The results are striking and unambiguous (Fig. 5). First, posterior process morphology (size and shape) does not appear to influence copulation duration (Fig. 5), e.g. a bigger posterior process (in D. simulans) is not implemented to achieve longer (or shorter) copulation duration. Drosophila sechellia with a smaller posterior process has the longest average copulation duration (Fig. 5). Male-specific copulation duration is maintained, regardless of the size and shape of the posterior process and regardless of female's species identity. Copulation duration, therefore, is largely a species- and male-specific trait dictated by other factors. Secondly, if female behaviour (choice or conflict) had any effect we would expect, for instance, female D. mauritiana to terminate copulation or exhibit rejection response (e.g. struggle to dislodge males) after approximately 9–11 min. This is not so, indicating a remarkable compliance by females. Female choice based on genital morphology during copulation is therefore questionable. It must be noted, however, that a small but consistent reduction in copulation duration in interspecific crosses was seen. This is rather intriguing considering that, if males were unable to establish genital coupling efficiently and if males determined copulation duration, we would expect successful copulation to take longer. Why is it shorter? This reduction may reflect a female effect (average reduction: melanogaster = 13%, simulans = 14%, mauritiana = 19%, sechellia = 12%, Mann–Whitney sum rank test, P < 0.05 for all). Improper genital coupling in interspecific copulations leading to an inefficient lock is also a plausible cause for this reduction (see above). In any case, this reduction in copulation duration in interspecific pairs requires further investigation. It must be noted that considerable variation in copulation duration between strains have been observed (Coyne, 1993). However, results of copulation duration presented here largely reflect the general trend observed in other studies (Robertson, 1983; Coyne, 1993). Copulation durations were previously suggested to be male-dependent; for instance, when D. mauritiana males were crossed with D. simulans females, the heterospecific matings were most often short, following the D. mauritiana copulation duration (see Coyne, 1993). On the other hand, D. simulans males crossed with D. mauritiana females had generally longer copulation durations, following the average >20 min trend (Coyne, 1993).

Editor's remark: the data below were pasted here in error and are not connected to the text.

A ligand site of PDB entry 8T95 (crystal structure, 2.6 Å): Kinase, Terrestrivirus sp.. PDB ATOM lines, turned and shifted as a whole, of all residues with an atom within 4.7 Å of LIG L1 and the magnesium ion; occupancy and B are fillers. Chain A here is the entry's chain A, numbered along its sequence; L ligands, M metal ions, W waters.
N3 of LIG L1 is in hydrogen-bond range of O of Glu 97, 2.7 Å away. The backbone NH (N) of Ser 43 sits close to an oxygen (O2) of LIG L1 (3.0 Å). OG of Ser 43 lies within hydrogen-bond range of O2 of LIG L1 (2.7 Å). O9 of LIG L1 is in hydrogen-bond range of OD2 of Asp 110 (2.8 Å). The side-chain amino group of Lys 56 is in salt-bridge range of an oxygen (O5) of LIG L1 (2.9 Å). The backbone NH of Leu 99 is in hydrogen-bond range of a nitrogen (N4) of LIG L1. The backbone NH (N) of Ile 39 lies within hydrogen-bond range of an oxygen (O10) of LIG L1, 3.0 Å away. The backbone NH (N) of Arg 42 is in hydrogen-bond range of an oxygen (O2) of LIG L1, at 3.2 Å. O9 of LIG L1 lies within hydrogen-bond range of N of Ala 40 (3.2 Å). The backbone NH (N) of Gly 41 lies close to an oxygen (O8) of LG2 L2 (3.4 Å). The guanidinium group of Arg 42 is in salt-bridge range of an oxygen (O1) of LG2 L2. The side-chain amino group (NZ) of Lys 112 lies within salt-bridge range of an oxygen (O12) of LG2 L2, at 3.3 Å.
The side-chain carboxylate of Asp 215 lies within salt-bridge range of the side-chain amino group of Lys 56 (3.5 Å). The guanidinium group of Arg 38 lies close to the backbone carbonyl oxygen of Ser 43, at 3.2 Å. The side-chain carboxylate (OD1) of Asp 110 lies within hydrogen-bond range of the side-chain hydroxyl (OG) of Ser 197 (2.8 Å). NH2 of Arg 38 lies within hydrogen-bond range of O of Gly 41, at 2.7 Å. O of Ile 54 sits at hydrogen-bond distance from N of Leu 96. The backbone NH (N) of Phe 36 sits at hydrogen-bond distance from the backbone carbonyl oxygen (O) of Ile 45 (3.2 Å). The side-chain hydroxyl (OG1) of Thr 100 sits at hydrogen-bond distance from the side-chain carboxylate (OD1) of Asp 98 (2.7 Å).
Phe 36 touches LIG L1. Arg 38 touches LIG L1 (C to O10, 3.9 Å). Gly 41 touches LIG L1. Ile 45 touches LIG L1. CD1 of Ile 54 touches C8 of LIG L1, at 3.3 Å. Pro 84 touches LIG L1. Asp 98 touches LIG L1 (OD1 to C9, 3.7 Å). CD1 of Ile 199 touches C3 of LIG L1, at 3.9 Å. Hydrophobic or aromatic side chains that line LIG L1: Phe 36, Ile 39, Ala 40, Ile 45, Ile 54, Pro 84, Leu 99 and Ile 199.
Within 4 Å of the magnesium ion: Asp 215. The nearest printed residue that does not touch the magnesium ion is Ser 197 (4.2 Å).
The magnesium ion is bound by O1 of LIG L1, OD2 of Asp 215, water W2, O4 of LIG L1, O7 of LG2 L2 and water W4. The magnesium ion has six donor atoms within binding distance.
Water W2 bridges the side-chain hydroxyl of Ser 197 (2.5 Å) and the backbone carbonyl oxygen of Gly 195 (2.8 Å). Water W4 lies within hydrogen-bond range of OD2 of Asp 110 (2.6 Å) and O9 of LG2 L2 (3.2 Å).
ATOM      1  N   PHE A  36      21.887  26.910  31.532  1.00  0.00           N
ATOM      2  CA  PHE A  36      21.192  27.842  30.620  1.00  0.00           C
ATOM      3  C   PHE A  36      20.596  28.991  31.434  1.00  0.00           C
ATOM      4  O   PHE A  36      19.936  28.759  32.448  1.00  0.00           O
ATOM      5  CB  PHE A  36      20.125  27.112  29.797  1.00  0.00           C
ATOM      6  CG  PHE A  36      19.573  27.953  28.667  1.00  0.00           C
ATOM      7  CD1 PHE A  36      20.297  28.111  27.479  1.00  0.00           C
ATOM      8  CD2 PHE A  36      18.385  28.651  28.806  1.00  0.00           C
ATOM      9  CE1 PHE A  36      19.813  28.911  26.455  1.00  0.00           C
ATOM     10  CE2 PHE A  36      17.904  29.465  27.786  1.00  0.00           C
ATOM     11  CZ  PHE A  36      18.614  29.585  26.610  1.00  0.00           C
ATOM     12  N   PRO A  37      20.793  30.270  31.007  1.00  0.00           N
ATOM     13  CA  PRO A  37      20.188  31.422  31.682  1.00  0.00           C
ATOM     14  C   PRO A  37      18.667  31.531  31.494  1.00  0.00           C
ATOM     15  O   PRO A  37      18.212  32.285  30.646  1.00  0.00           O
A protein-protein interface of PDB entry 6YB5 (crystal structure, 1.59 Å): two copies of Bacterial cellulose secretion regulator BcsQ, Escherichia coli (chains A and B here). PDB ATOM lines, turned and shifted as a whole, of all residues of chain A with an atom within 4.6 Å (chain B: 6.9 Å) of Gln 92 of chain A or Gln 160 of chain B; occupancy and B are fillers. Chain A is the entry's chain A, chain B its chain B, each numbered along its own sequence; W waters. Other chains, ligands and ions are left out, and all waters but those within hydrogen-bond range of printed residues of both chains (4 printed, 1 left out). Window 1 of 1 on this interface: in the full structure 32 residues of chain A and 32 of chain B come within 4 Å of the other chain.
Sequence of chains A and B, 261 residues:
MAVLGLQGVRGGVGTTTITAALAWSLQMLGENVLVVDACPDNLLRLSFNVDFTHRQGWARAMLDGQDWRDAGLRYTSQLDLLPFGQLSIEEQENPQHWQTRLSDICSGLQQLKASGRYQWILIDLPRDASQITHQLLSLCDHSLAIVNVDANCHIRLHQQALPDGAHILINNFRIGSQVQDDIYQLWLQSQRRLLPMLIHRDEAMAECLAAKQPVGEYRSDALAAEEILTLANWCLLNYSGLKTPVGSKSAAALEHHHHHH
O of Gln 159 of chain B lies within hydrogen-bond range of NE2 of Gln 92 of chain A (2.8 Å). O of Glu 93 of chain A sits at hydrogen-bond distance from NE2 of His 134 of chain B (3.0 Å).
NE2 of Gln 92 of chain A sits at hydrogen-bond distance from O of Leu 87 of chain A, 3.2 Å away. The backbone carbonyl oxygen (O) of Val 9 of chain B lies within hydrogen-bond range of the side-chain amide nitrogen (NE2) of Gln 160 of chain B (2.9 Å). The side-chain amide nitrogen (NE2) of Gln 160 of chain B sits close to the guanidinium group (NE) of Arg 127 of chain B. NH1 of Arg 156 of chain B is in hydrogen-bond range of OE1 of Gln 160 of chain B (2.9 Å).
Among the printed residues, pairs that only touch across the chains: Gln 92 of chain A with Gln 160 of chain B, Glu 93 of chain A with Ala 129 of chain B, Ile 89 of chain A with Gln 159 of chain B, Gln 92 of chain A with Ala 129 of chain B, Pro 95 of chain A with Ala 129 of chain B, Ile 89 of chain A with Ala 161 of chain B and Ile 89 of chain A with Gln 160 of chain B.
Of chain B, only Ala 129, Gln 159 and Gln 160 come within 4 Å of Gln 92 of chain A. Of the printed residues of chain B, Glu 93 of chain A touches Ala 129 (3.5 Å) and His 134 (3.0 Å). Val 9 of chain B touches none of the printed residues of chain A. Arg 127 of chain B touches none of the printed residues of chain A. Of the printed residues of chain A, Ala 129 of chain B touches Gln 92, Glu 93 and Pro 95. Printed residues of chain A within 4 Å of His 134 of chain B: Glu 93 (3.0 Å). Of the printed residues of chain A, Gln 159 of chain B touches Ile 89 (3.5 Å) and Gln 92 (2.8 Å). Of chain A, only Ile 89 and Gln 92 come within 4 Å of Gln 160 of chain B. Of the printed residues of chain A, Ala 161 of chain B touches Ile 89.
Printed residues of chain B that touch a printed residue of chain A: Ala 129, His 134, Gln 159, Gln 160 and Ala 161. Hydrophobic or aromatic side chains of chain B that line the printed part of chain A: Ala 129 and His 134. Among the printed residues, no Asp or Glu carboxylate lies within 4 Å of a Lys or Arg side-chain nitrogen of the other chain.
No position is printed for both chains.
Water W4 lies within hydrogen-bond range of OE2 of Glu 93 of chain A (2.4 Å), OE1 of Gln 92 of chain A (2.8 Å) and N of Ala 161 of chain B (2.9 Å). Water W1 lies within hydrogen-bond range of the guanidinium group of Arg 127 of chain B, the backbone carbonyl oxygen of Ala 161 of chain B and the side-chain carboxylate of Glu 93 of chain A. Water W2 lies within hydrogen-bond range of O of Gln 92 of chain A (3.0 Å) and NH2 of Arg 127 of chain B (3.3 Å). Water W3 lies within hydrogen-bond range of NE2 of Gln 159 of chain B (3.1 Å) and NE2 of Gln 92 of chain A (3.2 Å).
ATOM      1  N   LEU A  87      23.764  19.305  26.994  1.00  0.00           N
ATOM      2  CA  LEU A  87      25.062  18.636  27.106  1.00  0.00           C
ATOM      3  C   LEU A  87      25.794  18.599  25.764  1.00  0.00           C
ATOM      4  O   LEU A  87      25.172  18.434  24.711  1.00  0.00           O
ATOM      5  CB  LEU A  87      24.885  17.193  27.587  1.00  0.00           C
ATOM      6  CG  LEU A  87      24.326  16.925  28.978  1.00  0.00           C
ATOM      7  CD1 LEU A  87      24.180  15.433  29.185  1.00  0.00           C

Functional differences between D. melanogaster and D. simulans copulatory behaviour
Prior to mounting, males arch their abdomen ventrally (they often pursue females in this position if females are moving around). Males then make several attempts with swift inward thrusts of their abdomen to grasp female's genitalia with their own (see Spieth 1952). Although males may use their forelegs to assume primary mounting posture (Coyne, 1993), they also rely on genital structures particularly the posterior processes or surstylli to grasp the female's genitalia during mounting. An elaborate posterior process, therefore, is a valuable accessory of the genital arch that males can use to facilitate mounting. Both D. melanogaster and D. simulans males use their posterior processes to grasp the oviscape. However, D. simulans males seem to thrust their genital arch and posterior process farther than D. melanogaster males in the first few minutes into copulation (Table 1, Fig. 3a,b). First, this is indicative of a difference in mounting effort and mechanism. Whether this difference is due to species-specific male mounting posture or female's alignment must be further investigated. Secondly and consequently, males of the two species grasp the female oviscape differently and at different regions in the early stages of copulation. This also means that in the subsequent 5- to 10-min stages, there is a difference in how genital coupling proceeds in the two species. Whether this induces differential responses from females must be tested. From the males’ perspective though, the larger and broader posterior process in concert with the extended thrust in D. simulans males may offer an advantage to mount and achieve genital coupling more rapidly relative to D. melanogaster. In addition, the larger shape and size of the posterior process in D. simulans males may be advantageous in creating a more efficient genital coupling. This notion is supported by the observation that D. simulans fare relatively better in interspecific copulations. These observations, however, must be further corroborated by intraspecific investigations to determine if indeed a bigger posterior process has an adaptive advantage in copulation. Nevertheless, it is apparent that the importance of the posterior process lies in the first 5–10 min of copulation when males must achieve strong genital coupling.